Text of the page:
Withdrawal

Withdrawal from all or part of RE

 

Those of us committed to inclusive religious education always hope that no parents / carers will wish to withdraw their children from all or part of the subject. Nevertheless, it remains the right of parents / carers and to post-16 students, to withdraw from RE (and / or collective worship) if they wish to.

 

withdraw

 

However, the right of withdrawal does not extend to other areas of the curriculum when, as may happen on occasion, spontaneous questions on religious matters are raised by pupils or there are issues related to religion that arise in other subjects such as history or citizenship.

 

Withdrawal from RE is therefore a matter for whole school policy, not just for the RE leader to consider.

 

Parents have the right to choose whether or not to withdraw their child from RE without influence from the school, although a school should ensure parents or carers are informed of this right and are aware of the educational objectives and content of the RE syllabus. In this way, parents can make an informed decision. Where parents have requested that their child is withdrawn, their right must be respected, and where RE is integrated in the curriculum, the school will need to discuss the arrangements with the parents or carers to explore how the child’s withdrawal can be best accommodated. If pupils are withdrawn from RE, schools have a duty to supervise them, though not to provide additional teaching or to incur extra cost. Pupils will usually remain on school premises.

 

Where a pupil has been withdrawn, the law provides for alternative arrangements to be made for RE of the kind the parent wants the pupil to receive (Section 71(3) of the School Standards and Framework Act 1998).

This RE could be provided at the school in question, or the pupil could be sent to another school where suitable RE is provided if this is reasonably convenient. If neither approach is practicable, outside arrangements can be made to provide the pupil with the kind of RE that the parent wants, and the pupil may be withdrawn from school for a reasonable period of time to allow them to attend this external RE.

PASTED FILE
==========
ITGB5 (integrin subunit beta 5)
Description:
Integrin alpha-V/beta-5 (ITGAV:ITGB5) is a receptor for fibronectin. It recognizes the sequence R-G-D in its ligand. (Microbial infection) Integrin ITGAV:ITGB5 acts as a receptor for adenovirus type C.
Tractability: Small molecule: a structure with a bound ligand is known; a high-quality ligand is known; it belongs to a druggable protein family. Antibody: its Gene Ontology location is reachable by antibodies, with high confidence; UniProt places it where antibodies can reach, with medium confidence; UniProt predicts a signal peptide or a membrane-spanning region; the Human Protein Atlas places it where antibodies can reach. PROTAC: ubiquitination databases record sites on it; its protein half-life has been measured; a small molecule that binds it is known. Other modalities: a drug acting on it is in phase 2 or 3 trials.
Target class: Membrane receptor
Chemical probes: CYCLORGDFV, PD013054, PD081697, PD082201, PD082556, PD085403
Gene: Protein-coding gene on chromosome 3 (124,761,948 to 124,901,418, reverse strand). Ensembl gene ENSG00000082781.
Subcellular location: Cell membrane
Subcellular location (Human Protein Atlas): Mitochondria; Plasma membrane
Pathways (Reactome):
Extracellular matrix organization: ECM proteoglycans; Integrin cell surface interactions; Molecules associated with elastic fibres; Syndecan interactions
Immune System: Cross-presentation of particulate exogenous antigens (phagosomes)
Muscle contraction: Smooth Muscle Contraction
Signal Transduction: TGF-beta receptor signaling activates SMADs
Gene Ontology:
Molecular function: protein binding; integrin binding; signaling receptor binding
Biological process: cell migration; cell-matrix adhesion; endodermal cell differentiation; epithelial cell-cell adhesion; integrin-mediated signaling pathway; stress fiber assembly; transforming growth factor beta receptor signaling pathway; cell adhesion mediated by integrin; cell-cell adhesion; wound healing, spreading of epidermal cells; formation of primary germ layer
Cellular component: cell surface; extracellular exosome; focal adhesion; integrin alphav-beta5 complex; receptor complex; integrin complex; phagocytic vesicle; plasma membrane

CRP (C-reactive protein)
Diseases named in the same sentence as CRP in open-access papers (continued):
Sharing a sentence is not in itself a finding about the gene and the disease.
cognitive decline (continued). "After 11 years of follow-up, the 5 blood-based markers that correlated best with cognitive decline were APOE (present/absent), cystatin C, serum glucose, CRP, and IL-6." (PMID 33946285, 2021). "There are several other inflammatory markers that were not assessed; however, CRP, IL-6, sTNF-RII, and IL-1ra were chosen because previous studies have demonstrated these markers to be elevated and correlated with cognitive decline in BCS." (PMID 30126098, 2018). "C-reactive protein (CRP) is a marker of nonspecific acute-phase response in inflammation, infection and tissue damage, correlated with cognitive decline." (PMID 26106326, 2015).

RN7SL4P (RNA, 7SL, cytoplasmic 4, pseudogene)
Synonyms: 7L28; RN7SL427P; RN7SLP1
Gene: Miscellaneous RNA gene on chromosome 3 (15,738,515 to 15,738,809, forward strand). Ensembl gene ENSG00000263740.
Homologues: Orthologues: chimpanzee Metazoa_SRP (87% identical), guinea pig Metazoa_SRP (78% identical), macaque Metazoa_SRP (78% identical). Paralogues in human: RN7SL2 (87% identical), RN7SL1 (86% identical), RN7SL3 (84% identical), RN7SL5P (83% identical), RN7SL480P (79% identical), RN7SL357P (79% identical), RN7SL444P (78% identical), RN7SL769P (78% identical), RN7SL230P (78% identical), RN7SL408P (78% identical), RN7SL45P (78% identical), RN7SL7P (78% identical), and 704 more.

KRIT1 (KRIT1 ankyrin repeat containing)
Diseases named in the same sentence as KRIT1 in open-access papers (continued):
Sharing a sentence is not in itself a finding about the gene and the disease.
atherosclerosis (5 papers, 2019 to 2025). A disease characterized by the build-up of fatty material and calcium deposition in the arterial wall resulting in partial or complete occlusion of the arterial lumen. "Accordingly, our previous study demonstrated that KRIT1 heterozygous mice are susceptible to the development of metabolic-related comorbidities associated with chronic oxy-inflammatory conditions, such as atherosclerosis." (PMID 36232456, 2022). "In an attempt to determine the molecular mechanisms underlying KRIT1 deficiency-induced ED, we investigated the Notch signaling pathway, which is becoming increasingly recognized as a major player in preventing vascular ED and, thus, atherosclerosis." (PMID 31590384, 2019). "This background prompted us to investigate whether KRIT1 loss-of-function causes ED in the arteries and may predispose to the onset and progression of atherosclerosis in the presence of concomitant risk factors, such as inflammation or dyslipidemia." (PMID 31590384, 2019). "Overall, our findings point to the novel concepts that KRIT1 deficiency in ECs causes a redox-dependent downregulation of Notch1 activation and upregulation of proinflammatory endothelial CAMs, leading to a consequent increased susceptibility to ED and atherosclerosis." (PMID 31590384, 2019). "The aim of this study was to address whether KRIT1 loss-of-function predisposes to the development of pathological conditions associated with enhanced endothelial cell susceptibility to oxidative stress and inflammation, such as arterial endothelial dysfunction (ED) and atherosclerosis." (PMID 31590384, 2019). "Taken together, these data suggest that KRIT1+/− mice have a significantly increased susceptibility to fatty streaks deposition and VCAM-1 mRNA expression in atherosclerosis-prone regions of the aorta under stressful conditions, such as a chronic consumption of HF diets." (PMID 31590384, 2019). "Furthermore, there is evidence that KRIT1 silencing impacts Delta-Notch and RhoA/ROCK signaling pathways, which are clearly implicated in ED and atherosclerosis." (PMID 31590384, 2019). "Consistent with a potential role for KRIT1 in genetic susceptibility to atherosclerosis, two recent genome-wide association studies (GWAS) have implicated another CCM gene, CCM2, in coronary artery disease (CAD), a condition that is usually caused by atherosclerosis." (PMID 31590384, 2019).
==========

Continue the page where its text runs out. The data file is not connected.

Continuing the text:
Outside arrangements for RE are allowed as long as the LA is satisfied that any interference with the pupil’s attendance at school resulting from the withdrawal will affect only the start or end of a school session.

 

Managing the right of withdrawal

 

The following points can be shared with the headteacher and governors, who have responsibility for ensuring that provision is made for RE (and collective worship) and that parents have information about the right of withdrawal.

 

  • Is the school careful to ensure that RE is of educational value to all pupils, whatever their belief background, thus reducing the likelihood of parental / carer requests for withdrawal?

 

  • Does the school ensure that the nature, objectives and content of RE are shared with parents?

 

  • Are parents or carers notified about plans for RE as part of the curriculum for the coming session for their child’s class?

 

  • Does the school have a procedure in place for parents or carers who want to withdraw children from RE?

 

  • Does the organisation of the curriculum allow parents to exercise the right of withdrawal?

 

  • What practical implications arise from a request by parents to withdraw a child from RE and how might they be addressed?

 

  • Are all those who teach RE aware of the school’s procedures?

 

  • Are all teachers aware of their own right not to have to teach RE?
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